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Source: Committee on the Rights of the Child
15 January 2002
COMMITTEE ON RIGHTS OF CHILDREN CONCLUDES
CONSIDERATION OF REPORT OF LEBANON

Lebanon Has Taken Positive Measures to Promote Children's Rights,
Expert Says in Preliminary Observations


The Committee on the Rights of the Child this afternoon concluded its review of a second periodic report of Lebanon on how that country was implementing the provisions of the Convention on the Rights of the Child. A Committee Expert, in preliminary remarks, encouraged the Government to give priority to right-based activities aimed at promoting child rights.

The Expert said that the dialogue with the Lebanese delegation had been frank and the State had undertaken a number of positive measures to promote children's rights such as the introduction of legislation.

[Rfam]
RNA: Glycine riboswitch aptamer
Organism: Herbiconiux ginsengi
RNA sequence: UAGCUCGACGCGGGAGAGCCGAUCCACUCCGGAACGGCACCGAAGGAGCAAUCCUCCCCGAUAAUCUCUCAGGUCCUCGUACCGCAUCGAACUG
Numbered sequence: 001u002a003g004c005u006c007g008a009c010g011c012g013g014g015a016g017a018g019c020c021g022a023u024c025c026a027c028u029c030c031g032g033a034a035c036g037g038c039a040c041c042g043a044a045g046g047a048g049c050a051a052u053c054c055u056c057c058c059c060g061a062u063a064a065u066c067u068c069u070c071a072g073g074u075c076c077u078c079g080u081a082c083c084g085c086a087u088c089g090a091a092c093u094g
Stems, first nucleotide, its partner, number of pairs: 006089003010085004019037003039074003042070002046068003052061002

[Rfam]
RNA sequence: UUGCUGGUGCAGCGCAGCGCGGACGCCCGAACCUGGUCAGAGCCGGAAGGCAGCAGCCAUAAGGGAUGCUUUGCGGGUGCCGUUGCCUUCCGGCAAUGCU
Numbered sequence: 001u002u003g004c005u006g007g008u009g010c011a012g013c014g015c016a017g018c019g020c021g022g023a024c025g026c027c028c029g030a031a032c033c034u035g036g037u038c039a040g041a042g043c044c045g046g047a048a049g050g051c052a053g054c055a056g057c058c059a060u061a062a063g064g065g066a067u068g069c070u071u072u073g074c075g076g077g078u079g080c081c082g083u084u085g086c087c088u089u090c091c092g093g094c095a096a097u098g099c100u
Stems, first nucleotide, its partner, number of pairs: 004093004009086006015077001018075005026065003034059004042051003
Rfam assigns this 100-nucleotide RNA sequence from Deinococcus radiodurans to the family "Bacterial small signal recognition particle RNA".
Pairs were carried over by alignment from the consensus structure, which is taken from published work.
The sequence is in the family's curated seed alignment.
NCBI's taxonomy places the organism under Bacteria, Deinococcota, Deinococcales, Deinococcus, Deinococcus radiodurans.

Lebanon should strengthen its data collection and should ensure the independence of the monitoring of the implementation of the Convention, the Expert said, adding that priority should be given to right-based activities aimed at promoting child rights; the general principles of the Convention should be reflected in administrative decisions and in legislation; children deprived of a family environment should have alternative care; corporal punishment should be totally banned; and although the situation of Palestinian children had improved, support for them should increase.

The Lebanese delegation this afternoon responded to a number of questions raised by the Committee Experts, saying that the crime of "honour killings" did not exist in the country and that the Government had taken all measures so that such a social phenomenon could not take place.

With regard to corporal punishment, the delegation said that it had not been totally abolished within the society, and its use had been perpetuated by the use of light corporal punishment as part of disciplinary corrections. However, the infliction of corporal punishment in schools was banned; and teachers had no right to apply such punishment on their pupils, even in remote areas.